We are using an AMD X570 platform to test storage drives and custom built a system that we consider mainstream for consumers. The goal here is to have a system that relates to the average Do-It-Yourself (DIY) builder, gamer or enthusiast as we want the benchmark results to mean something. To power the system we picked the AMD Ryzen 5 3600X 6-core, 12-thread processor as it along with the Ryzen 5 3600 are hands down two of the best selling 3rd Gen Ryzen CPUs. The AMD Ryzen 5 3600X runs $204.99 shipped and the Ryzen 5 3600 is $174.99 shipped. We went with the ASUS TUF Gaming X570-Plus (Wi-Fi) motherboard ($183.99 shipped) and the ASUS ROG STRIX Gaming Radeon RX 5600 XT graphics card ($339.99 shipped). DRAM needs are fulfilled by a 16GB DDR4-3600 kit of Corsair Dominator Platinum RGB memory ($159.99 shipped) and a Corsair RM750 power supply ($119.99 shipped) powers the system. All that was placed into the Corsair iCUE 465X RGB Black case ($129.99 shipped) without issue. We went with the compact Corsair K63 mechanical keyboard ($73.99 shipped) to keep the lab bench as open as possible and the M65 RGB Elite gaming mouse ($39.99 shipped).
The total build cost is around $1,250 and that seems like a fair price for a system of this caliber and it should also look good thanks to RGB everything.
A clean install of Windows 10 Pro v1909 (build 18363.657) was installed from the latest ISO we applied all Microsoft Windows updates and drivers. We did this on February 10th, 2020, so it has all the latest patches up to that point. The ASUS TUF Gaming X570-Plus (Wi-Fi) motherboard was running UEFI 1405 (AGESA 220.127.116.11) and the DRAM was set to 3600 MHz with CL18 timings. The Infinity Fabric clock speed (FCLK) is configurable on this platform and directly relates to the memory clock (MCLK), so it was set to run a 1:1 speeds or 1800 MHz in this situation.
We benchmark portable storage drives as empty secondary drives on this system using standard benchmarks that you can easily find online.
The most popular benchmark right now for storage devices is CrystalDiskMark, so that is a must to run for all storage drive reviews. On the Lexar Professional SL100 1TB portable SSD we topped out at 1,000 MB/s sequential read an 850 MB/s sequential write on the peak performance test. At a queue depth of just one the same transfer test topped out at 867 MB/s read and 733 MB/s write. Not bad file transfer speeds, but that is the top score from five runs on a relatively small file size of 1GB by default.
To give a little more of a real-world look at performance we ran the AJA System Disk Test with a 16GB test file set to 4K UltraHD (3840×2160) resolution. This test showed file transfer speeds that averaged 800 MB/s read and 530 MB/s write. This is the average speed and not the top speed. Notice that the drive write speed started out close to 888 MB/s, but drops down significantly when the drives cache is filled.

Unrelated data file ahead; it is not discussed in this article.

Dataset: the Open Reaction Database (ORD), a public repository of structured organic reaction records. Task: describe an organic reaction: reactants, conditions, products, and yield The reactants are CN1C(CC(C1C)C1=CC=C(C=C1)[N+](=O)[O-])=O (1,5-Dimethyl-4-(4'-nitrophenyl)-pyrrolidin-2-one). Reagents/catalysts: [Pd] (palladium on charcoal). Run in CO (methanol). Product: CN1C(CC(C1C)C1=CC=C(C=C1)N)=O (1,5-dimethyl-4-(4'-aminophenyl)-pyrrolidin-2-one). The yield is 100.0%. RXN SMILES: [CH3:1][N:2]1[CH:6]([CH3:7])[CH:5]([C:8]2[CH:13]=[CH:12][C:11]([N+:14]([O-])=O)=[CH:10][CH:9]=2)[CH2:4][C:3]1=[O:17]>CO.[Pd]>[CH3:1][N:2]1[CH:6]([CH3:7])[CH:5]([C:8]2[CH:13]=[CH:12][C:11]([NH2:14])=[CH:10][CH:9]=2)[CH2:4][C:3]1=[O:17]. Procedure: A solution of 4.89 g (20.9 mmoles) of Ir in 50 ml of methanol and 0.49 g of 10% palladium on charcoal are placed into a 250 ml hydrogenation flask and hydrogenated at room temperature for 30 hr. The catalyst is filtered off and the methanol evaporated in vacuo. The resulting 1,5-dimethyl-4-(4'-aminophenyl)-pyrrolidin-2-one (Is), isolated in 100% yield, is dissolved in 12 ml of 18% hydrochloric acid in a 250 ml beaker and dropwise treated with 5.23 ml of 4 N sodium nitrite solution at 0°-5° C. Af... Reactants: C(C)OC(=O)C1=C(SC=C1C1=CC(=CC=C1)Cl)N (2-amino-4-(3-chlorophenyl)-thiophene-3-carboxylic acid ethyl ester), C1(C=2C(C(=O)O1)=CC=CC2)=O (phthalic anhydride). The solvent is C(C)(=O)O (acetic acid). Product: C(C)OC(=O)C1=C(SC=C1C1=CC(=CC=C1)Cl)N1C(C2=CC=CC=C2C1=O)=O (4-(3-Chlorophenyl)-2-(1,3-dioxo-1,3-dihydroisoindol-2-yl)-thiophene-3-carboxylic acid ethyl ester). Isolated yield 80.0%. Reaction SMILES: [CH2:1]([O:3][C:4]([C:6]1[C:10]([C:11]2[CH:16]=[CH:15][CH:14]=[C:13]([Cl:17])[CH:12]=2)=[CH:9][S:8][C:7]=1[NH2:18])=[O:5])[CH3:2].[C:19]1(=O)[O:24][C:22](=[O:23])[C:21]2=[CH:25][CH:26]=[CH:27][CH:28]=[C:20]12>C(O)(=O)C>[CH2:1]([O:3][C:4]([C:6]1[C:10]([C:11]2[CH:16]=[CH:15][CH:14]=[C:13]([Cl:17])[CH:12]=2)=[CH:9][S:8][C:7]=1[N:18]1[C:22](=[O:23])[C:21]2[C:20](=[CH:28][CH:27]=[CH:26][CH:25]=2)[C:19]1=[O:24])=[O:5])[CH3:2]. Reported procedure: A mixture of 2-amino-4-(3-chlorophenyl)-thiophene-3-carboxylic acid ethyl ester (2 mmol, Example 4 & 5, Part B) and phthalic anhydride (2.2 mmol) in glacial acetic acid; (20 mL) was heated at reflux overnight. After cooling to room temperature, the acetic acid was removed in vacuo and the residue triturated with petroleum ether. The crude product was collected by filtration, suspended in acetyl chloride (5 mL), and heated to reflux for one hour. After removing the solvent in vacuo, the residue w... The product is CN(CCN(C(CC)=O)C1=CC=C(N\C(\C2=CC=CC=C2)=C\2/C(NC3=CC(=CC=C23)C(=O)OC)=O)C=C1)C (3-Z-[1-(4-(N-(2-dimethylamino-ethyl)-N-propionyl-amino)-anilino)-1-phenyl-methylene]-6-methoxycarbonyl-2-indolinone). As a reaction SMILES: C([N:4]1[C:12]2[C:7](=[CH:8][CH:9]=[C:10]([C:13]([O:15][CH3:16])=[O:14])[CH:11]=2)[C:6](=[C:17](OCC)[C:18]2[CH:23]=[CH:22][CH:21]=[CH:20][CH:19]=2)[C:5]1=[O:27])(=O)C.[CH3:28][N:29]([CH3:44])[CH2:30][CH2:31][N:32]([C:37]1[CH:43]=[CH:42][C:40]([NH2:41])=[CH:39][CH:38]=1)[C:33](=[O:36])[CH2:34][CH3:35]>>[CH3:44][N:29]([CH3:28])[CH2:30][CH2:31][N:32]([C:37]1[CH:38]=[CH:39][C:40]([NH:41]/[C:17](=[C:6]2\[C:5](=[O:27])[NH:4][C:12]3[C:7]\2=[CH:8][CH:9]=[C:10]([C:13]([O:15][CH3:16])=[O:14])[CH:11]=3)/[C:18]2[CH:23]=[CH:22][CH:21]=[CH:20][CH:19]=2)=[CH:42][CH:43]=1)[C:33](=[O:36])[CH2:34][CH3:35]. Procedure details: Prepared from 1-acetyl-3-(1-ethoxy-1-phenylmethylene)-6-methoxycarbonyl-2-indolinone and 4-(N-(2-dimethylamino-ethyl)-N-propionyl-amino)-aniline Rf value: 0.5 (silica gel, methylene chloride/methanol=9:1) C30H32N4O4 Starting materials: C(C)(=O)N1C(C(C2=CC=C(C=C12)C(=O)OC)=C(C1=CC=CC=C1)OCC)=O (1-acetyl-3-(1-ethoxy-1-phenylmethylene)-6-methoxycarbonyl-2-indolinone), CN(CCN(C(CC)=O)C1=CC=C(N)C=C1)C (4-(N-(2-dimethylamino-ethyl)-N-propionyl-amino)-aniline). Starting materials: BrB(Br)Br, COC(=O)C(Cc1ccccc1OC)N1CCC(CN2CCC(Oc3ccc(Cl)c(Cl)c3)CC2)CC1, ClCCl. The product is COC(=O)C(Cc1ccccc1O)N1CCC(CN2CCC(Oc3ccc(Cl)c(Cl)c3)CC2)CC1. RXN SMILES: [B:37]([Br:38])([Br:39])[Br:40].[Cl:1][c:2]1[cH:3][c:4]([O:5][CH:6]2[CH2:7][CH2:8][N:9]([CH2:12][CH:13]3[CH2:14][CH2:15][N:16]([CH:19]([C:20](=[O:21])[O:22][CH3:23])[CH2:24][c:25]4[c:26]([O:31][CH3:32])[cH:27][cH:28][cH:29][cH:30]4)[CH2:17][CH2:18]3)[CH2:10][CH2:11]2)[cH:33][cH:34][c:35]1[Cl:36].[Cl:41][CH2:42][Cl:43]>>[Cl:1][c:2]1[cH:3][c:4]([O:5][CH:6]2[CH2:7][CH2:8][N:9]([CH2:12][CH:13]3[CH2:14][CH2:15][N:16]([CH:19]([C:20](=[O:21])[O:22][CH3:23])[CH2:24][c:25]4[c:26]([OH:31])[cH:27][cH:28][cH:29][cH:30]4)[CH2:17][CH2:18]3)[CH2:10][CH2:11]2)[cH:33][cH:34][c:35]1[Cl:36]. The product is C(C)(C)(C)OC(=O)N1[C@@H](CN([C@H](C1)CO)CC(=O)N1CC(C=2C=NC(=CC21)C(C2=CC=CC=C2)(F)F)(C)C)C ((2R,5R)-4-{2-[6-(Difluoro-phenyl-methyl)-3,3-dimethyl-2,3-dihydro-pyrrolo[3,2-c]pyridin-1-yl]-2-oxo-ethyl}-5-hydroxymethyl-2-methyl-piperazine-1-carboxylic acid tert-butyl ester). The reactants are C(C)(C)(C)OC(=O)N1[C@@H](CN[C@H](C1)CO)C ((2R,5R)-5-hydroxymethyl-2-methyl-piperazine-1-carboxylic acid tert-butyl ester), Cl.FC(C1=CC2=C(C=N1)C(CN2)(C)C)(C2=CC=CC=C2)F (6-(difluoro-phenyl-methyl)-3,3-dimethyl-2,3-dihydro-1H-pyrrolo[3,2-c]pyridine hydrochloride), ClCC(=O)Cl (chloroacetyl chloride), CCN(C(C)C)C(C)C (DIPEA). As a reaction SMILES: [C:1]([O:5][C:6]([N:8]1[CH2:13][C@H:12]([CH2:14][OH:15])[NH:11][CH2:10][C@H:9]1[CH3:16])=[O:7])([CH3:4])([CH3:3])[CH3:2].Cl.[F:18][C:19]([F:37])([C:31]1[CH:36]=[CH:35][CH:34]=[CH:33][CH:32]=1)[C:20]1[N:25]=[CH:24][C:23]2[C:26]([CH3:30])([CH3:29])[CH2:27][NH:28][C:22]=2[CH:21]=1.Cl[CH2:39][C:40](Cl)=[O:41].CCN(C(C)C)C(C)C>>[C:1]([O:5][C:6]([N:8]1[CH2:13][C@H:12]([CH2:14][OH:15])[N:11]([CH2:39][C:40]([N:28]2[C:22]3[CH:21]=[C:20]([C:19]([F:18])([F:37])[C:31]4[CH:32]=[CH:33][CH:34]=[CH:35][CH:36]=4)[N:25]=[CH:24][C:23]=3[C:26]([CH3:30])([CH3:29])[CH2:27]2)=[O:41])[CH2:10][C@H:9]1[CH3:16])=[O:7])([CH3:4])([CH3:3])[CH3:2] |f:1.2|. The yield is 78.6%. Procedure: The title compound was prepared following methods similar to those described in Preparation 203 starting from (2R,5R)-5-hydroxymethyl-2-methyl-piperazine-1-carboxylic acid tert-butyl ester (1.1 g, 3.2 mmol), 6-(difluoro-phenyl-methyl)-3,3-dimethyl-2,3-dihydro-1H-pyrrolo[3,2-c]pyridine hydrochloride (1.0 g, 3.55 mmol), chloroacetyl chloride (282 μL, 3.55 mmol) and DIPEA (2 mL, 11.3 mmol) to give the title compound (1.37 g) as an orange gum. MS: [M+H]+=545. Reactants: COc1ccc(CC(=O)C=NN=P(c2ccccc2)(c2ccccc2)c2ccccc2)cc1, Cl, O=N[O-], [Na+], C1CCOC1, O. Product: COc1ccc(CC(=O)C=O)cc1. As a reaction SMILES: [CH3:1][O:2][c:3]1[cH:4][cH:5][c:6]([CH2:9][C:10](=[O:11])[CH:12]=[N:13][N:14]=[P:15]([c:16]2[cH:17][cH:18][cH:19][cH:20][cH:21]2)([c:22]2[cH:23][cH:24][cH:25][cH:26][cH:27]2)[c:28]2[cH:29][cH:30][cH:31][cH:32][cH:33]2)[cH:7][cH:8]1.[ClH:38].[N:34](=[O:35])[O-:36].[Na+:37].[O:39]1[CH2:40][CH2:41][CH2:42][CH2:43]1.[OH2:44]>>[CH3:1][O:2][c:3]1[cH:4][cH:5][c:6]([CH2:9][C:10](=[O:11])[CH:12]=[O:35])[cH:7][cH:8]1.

Another popular free benchmark that we like to run is AS SSD Benchmark and it shows speeds of 939 MB/s read and 780 MB/s write on the Lexar Professional SL100 Pro 1TB drive with the standard test settings with a 1GB file size.
The AS SSD Copy-Benchmark results shows file copy speeds for three different file types. The results here show speeds ranging between 126 MB/s to 517 MB/s when writing common file types to the Lexar SL100 Pro 1TB portable SSD.
When you type in ‘portable SSD 1TB’ into Amazon over 150 product results come back. Finding the right portable drive can be a chore, but thankfully there are many drives available from known brands like Lexar. This is our first time using a product from the Lexar, an affiliate of Longsys, a Chinese company. Our overall thoughts on the Lexar Professional SL100 Pro are positive. The brushed aluminum case should be durable and it looks great. It also comes backed by a 3-year warranty and includes two types of USB cables to ensure you are able to use the drive on a wide varitey of computers.
On the performance front, the SL100 Pro came close to reaching its rated speeds of up to 950MB/s read and 900MB/s write as we managed to hit 1,000 MB/s read and 850 MB/s write in CrystalDiskMark. When it comes to moving very large files around you are looking at speeds of around 450 MB/s once the cache starts to fill. If you are writing a ton of data to the drive without any time allowed for recovery, you are looking at write speeds down around 180 MB/s, but that is only in worst case scenarios where you are moving around hundreds of gigabytes of data. That is something people seldom do and many may never move around files like that. Then again, Lexar is showing this as the ideal extended storage device for 4K videos and as a gaming drive. Some game titles are over 100GB now, but once the game it should open much faster than a traditional hard drive. This drive will work on video gaming consoles and gaming PCs.
Pricing right now runs $99.99 shipped for the 500GB model (LSL100P-500RB) and $179.00 shipped for the 1TB model (LSL100P-1TRB) that we performance tested. That pricing puts it slightly higher than the SanDisk 1TB Extreme Portable External SSD ($169.68) & Samsung T5 Portable SSD 1TB ($173.65) that are capable of reaching speeds of up to 550 MB/s. Those two models have slower speed ratings because they are SATA SSD to USB drives whereas the Lexar SL100 Pro is an NVMe SSD to USB drive. All the mentioned models are backed by a 3-year warranty. If you move around a bunch of small files the SL100 Pro will give you a great user experience that is superior to the SATA based competitors at this price point!